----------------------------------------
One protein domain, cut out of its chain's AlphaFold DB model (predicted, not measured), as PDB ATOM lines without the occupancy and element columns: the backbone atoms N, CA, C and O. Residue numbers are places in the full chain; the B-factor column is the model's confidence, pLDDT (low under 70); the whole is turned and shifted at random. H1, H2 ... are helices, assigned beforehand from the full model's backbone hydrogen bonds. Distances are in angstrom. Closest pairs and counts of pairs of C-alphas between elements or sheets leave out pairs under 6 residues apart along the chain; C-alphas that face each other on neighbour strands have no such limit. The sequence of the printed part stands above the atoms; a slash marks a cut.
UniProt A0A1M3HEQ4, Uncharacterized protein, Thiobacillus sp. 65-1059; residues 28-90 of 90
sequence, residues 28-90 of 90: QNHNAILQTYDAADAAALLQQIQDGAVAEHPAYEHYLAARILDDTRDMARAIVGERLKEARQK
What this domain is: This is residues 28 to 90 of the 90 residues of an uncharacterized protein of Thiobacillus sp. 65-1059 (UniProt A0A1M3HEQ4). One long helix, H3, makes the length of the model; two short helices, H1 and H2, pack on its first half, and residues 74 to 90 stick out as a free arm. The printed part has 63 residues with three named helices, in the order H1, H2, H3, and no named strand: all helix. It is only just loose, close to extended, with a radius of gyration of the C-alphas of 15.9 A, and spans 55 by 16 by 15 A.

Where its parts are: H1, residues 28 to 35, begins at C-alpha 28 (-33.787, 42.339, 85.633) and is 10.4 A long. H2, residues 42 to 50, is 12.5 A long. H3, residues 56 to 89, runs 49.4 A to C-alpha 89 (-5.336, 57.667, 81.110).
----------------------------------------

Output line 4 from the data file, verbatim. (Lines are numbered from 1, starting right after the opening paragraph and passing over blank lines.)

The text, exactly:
Where its parts are: H1, residues 28 to 35, begins at C-alpha 28 (-33.787, 42.339, 85.633) and is 10.4 A long. H2, residues 42 to 50, is 12.5 A long. H3, residues 56 to 89, runs 49.4 A to C-alpha 89 (-5.336, 57.667, 81.110).